From Patricia, #150, Luis Belaustegui's wife! Thanks for the update! - Sandi
Life on the Dakar is a permanent challenge for Luis Belaustegui. The Argentinean biker started the Dakar for the third time with the smallest engine in the field: a KTM 150cc. Although his adventure came to a halt during the 13th stage last year, he has not yet seen the finishing ceremony. His road to Santiago has again been full of pitfalls this year. Already penalised by a top speed that is much lower than the speeds reached by the 450cc bikes, he is especially exposed to greater mechanical fragility on the more demanding stages of the rally. To reach Cordoba, at the end of this edition's longest stage, the University Professor from Missouri in the USA had to call upon all his resources: “I'm exhausted,” he sighed on finishing in last place on the special, 19 hours after having left the bivouac in Tucuman! “Everything went well on the first part of the special, but after that, I jammed my engine. I spent between 5 and 6 hours repairing it. Seeing as I'm not a skilled mechanic, I took everything to bits and cleaned it, before putting it back together. And the bike worked. I was completely improvising, but in any case, my life is made up of improvisations”. Relieved at having passed this test with success, Luis is not at all reassured for the rest of the rally: “I've already changed the engine twice and I don't have a spare one. I don't know if it will go the distance. I'll have to talk with my mechanic to see if he can find me a solution, but I think he's going to hate me”. Between Cordoba and La Rioja, the machine withstood the test and Luis was able to “defend” his last place in the general standings. However, the dunes of Fiambala will not be kind to his little machine…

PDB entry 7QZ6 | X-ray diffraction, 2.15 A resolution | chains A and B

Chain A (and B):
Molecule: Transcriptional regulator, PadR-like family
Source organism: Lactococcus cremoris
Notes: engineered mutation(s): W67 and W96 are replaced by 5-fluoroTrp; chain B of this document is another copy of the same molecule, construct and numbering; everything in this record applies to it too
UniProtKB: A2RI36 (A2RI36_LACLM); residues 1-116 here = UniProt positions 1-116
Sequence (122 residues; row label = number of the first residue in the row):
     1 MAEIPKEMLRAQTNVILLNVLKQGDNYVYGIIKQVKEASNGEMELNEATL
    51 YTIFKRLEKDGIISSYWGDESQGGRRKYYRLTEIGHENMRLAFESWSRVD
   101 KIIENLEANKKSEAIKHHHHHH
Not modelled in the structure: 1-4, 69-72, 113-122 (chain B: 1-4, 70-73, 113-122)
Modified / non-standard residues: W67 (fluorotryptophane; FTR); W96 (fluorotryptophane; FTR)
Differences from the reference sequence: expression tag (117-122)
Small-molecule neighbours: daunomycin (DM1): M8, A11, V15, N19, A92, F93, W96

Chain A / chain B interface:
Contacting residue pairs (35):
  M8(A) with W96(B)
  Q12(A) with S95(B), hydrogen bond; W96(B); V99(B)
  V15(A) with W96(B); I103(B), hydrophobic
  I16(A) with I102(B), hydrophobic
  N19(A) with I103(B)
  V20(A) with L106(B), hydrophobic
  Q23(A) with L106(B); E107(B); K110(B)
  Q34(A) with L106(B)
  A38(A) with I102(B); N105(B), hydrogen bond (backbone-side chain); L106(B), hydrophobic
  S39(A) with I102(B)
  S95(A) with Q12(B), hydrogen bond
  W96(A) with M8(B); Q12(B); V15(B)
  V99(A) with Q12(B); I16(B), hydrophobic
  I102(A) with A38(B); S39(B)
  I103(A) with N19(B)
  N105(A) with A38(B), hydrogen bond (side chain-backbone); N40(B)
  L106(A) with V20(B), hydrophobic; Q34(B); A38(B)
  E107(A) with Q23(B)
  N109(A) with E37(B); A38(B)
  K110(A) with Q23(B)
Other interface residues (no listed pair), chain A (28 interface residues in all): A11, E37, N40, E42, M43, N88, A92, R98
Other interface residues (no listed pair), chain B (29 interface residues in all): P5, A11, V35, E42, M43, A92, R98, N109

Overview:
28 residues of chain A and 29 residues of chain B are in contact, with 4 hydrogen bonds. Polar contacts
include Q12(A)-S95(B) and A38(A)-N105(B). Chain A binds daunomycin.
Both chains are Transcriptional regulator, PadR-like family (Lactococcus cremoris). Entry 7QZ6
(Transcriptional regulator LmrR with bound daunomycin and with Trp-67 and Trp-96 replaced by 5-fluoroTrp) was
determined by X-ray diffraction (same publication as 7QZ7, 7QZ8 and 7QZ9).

Nate in N.E.
Yes, I have a Dakar problem -- that there are 50 weeks of the year without Dakar!
They don't expect you to finish. That's why it's the Dakar. -- PPiA